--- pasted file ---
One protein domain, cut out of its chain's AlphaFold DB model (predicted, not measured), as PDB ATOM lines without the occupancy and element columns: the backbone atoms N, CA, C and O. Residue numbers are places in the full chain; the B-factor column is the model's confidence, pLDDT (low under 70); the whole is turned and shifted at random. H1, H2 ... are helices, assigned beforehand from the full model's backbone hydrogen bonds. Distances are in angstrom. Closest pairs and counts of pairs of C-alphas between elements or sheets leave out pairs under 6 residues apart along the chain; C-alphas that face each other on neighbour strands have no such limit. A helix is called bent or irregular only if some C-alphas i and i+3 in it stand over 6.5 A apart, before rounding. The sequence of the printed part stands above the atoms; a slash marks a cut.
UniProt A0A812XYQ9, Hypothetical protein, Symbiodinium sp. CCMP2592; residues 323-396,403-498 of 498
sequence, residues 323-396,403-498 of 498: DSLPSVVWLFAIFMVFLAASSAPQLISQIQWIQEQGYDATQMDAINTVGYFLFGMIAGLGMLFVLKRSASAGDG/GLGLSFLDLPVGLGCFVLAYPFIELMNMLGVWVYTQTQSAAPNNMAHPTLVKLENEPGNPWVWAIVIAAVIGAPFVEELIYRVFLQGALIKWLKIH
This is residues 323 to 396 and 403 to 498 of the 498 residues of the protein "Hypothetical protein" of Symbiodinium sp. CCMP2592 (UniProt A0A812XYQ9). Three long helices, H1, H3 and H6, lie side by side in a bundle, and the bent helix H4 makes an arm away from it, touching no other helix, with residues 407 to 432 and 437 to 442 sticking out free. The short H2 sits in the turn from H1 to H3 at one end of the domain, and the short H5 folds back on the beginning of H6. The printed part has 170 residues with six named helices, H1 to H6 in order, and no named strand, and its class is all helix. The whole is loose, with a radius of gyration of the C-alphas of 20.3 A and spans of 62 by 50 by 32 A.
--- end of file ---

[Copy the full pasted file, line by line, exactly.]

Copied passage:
One protein domain, cut out of its chain's AlphaFold DB model (predicted, not measured), as PDB ATOM lines without the occupancy and element columns: the backbone atoms N, CA, C and O. Residue numbers are places in the full chain; the B-factor column is the model's confidence, pLDDT (low under 70); the whole is turned and shifted at random. H1, H2 ... are helices, assigned beforehand from the full model's backbone hydrogen bonds. Distances are in angstrom. Closest pairs and counts of pairs of C-alphas between elements or sheets leave out pairs under 6 residues apart along the chain; C-alphas that face each other on neighbour strands have no such limit. A helix is called bent or irregular only if some C-alphas i and i+3 in it stand over 6.5 A apart, before rounding. The sequence of the printed part stands above the atoms; a slash marks a cut.
UniProt A0A812XYQ9, Hypothetical protein, Symbiodinium sp. CCMP2592; residues 323-396,403-498 of 498
sequence, residues 323-396,403-498 of 498: DSLPSVVWLFAIFMVFLAASSAPQLISQIQWIQEQGYDATQMDAINTVGYFLFGMIAGLGMLFVLKRSASAGDG/GLGLSFLDLPVGLGCFVLAYPFIELMNMLGVWVYTQTQSAAPNNMAHPTLVKLENEPGNPWVWAIVIAAVIGAPFVEELIYRVFLQGALIKWLKIH
This is residues 323 to 396 and 403 to 498 of the 498 residues of the protein "Hypothetical protein" of Symbiodinium sp. CCMP2592 (UniProt A0A812XYQ9). Three long helices, H1, H3 and H6, lie side by side in a bundle, and the bent helix H4 makes an arm away from it, touching no other helix, with residues 407 to 432 and 437 to 442 sticking out free. The short H2 sits in the turn from H1 to H3 at one end of the domain, and the short H5 folds back on the beginning of H6. The printed part has 170 residues with six named helices, H1 to H6 in order, and no named strand, and its class is all helix. The whole is loose, with a radius of gyration of the C-alphas of 20.3 A and spans of 62 by 50 by 32 A.